Monthly Archives: May 2015

Memorial Day remembered

5/23/15. Memorial Day is upon us again. I am reminded of another Memorial Day and an Armistice Day long ago. On Memorial Day some 20 years ago, I was working  in my study with the radio playing music in the background. I became aware that I was hearing a song about  a soldier who had died during World War II on New Georgia Island in  the Solomon Islands. It brought tears to my eyes because my father had been there.

The song was the “The Ballad of Rodger Young” by Frank Loesser about a World War II casualty and a Medal of Honor recipient. Rodger Young was killed on July 31, 1943, most likely during the American attack on Munda airfield. My father, Wilber Bradt, had been wounded twice and had lost several of his junior officers there in those very same days.

A segment of the lyrics is quoted here (Frank Loesser, Life Magazine, 5 March 1945, p. 117):

“… On the island of New Georgia in the Solomons,
Stands a simple wooden cross alone to tell
That beneath the silent coral of the Solomons,
Sleeps a man, sleeps a man remembered well.
Sleeps a man — Rodger Young,
Fought and died for the men he marched among
In the everlasting spirit of the Infantry
Breathes the spirit of Private Rodger Young.…”

 

Rodger Young was surely buried in the cemetery at Munda on New Georgia. On Armistice Day, Nov. 11, 1943, shortly after the battles, Wilber partook in the ceremony his Division held at the Munda cemetery. Several days later, he wrote about it to his daughter:

” … We attended a religious and military memorial service on Armistice Day in honor of our dead comrades. We stood at salute while the firing squad fired a volley for each battalion or regiment that had one or more men killed. For us, the speaker said “For 1st Lt  ——, the first to fall in the 169th F.A. Bn. and his brave comrades that followed.” Then the volley was fired. It was a beautiful spot that had been made into a cemetery and the service was lovely but so, so sad. I hope too many more don’t “follow” in the next year.…”

In 1949, Rodger Young’s body was returned to the USA, probably at the request of his family, but many others were not. Forty years after the battles, I was tracking my dad’s story in the Pacific and was visiting the Manila American Cemetery in the Philippines at which military dead from all over the Pacific were re-interred. I located there the graves of several of Wilber’s junior officers, which had been moved from Munda Cemetery after the war. The photo above shows me at the grave of one of them, Lt. Norbert Heidelberger. The photos below show the Munda cemetery in 1944 and the Manila cemetery in 1983. Every Christian Cross or Star of David has a sad-sad story associated with it. Click on the photos to expand them.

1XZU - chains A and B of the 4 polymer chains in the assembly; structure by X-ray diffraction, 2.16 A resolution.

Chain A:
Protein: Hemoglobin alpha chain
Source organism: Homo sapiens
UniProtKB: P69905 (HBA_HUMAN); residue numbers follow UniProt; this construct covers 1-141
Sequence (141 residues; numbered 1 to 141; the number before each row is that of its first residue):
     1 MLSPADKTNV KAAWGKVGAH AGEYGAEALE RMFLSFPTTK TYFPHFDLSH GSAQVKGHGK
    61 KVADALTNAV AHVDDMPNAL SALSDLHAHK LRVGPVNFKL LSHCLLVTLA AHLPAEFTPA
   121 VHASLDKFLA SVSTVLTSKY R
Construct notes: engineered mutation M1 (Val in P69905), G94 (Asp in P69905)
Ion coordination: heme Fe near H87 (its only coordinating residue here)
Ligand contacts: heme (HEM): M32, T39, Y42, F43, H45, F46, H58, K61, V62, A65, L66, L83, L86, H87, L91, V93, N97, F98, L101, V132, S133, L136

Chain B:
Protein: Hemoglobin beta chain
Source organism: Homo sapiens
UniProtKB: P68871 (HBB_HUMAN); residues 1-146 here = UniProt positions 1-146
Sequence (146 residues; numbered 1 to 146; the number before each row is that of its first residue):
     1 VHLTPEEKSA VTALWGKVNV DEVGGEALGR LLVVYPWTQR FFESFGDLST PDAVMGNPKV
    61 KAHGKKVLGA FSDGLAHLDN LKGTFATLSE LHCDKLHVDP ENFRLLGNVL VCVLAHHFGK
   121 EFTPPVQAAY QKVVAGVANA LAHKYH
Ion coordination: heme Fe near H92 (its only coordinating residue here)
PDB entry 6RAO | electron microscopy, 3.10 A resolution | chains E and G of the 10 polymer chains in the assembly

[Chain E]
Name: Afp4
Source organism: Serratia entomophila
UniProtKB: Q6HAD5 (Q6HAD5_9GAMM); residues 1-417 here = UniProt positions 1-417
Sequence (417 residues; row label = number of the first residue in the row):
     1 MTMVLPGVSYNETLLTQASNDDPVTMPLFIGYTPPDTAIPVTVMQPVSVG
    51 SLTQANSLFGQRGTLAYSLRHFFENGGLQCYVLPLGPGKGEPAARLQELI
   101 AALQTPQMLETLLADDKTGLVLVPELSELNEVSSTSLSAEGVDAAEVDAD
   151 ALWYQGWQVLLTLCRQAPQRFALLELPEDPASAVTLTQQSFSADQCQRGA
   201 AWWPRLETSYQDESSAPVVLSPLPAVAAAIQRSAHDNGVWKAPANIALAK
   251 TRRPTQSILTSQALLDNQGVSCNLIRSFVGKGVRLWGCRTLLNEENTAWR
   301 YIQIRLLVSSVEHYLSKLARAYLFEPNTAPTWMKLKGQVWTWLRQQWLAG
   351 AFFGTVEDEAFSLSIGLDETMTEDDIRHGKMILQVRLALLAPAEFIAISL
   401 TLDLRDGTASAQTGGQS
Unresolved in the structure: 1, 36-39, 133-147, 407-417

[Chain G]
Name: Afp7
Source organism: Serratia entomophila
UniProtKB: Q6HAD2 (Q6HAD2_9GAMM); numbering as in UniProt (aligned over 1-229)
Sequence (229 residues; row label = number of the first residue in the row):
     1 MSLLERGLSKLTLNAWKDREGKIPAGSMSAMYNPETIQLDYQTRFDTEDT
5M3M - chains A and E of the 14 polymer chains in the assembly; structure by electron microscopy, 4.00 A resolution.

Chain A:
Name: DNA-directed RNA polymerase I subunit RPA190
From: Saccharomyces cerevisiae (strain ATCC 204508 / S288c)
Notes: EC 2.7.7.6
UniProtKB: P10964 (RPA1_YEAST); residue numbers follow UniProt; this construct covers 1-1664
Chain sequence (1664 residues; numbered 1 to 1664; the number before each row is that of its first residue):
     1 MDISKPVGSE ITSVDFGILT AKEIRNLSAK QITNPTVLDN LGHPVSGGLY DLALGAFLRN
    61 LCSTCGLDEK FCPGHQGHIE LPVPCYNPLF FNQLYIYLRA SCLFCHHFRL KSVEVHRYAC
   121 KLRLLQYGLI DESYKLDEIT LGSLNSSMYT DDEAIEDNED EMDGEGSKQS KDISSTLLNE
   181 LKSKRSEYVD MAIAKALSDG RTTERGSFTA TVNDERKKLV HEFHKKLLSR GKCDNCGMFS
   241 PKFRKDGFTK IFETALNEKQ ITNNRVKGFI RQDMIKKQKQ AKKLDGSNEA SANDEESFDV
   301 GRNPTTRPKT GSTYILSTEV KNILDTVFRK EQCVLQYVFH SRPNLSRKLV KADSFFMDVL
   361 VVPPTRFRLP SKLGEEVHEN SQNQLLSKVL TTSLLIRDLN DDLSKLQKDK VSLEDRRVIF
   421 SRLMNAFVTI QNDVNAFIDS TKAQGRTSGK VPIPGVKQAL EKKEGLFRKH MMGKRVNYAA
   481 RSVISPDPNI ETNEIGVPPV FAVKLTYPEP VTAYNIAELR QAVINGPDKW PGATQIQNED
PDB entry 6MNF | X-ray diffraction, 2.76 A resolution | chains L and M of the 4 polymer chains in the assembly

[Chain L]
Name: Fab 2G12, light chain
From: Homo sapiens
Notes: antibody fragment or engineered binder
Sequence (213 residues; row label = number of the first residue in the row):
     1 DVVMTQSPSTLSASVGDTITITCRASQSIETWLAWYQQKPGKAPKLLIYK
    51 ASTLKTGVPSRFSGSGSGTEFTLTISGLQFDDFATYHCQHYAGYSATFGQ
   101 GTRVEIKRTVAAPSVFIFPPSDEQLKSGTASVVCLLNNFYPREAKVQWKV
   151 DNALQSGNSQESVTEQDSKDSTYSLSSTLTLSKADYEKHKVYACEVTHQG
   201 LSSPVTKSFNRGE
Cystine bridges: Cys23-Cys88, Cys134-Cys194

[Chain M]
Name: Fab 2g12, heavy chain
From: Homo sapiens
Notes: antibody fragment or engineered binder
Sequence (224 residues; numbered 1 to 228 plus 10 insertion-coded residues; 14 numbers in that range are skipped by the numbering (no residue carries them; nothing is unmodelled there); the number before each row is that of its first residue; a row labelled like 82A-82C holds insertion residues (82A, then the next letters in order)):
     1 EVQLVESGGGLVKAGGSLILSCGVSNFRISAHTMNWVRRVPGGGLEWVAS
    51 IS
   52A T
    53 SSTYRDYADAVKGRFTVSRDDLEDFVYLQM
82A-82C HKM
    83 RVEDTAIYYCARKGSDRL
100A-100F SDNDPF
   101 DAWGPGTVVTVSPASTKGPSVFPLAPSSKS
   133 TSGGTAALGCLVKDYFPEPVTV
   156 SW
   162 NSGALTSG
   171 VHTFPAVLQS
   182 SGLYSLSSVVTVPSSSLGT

More 43rd Infantry Division memorials

5/16/2015. I sponsored four small (5 in x 7 in) individual memorials which will be mounted beside the division memorial at the National Museum of the Pacific War in Fredericksburg, Texas, that I described earlier. They are for four officers who played a large role in Wilber’s story: (1) General Leonard Wing the Division commander; (2) General Harold Barker, my Dad’s immediate superior, the commander of the division artillery; (3) my father, a battalion commander; and (4) Lt. Norbert Heidelberger, a forward observer in my father’s battalion. Wilber sent him in to where he was killed and this death affected Wilber deeply; he was still writing to Norbert’s mother two years later, and she was consoling him!

V-E Day in the Philippines

5/8/15 (V-E Day). The world was celebrating Victory in Europe Day (V-E Day) on May 8, 1945, but the troops of the 43rd Infantry Division had just begun an attack on Ipo Dam in the Philippines, still held by the Japanese. It was a critical water supply for Manila. On May 13, the rains began and on May 17 the Dam was captured. It was the final major campaign for the division.

A month later, my father Wilber, an artillery battalion commander, wrote about keeping the artillery functioning during the heavy rains; getting ammunition to the guns and maintaining communications were both critical and difficult:

“At one time (3 days) I had 25% of my men repairing and relaying wire. One of my men came up to me with tears in his eyes and his voice so broken he could hardly speak. He was about to drop with fatigue. (I didn’t feel too peppy either.) It was pouring rain. He said, “Col[onel]. I’ve repaired the lines here seven times this morning and that dozer driver tore it out seven times. I asked him and told him to stop and he just said, ‘To Hell with your wire, I have to build a road.’ and went ahead thru my wire again.” I know he expected me to go right over and shoot the dozer driver but all I could do was explain that he too was having trouble and had an important job too. I tried to let him see I knew just how hard he was trying to keep his lines in and how I thought he was doing a grand job, patted him on the back and went sloshing up the next hill. One feels pretty humble about commanding the American G.I.”

Trucks in the rain and mud on the newly constructed road leading to Ipo Dam, in the 103rd Infantry zone, 5/18/45. [Photo: U.S. Army Signal Corps, SC 312642] The photo caption states that the men, with the help ofrr a bulldozer, drag vehicles out of a muddy hole, but the helping is not evident.
Trucks in the rain and mud on the newly constructed road leading to Ipo Dam, in the 103rd Infantry zone, 5/18/45. [Photo: U.S. Army Signal Corps, SC 312642]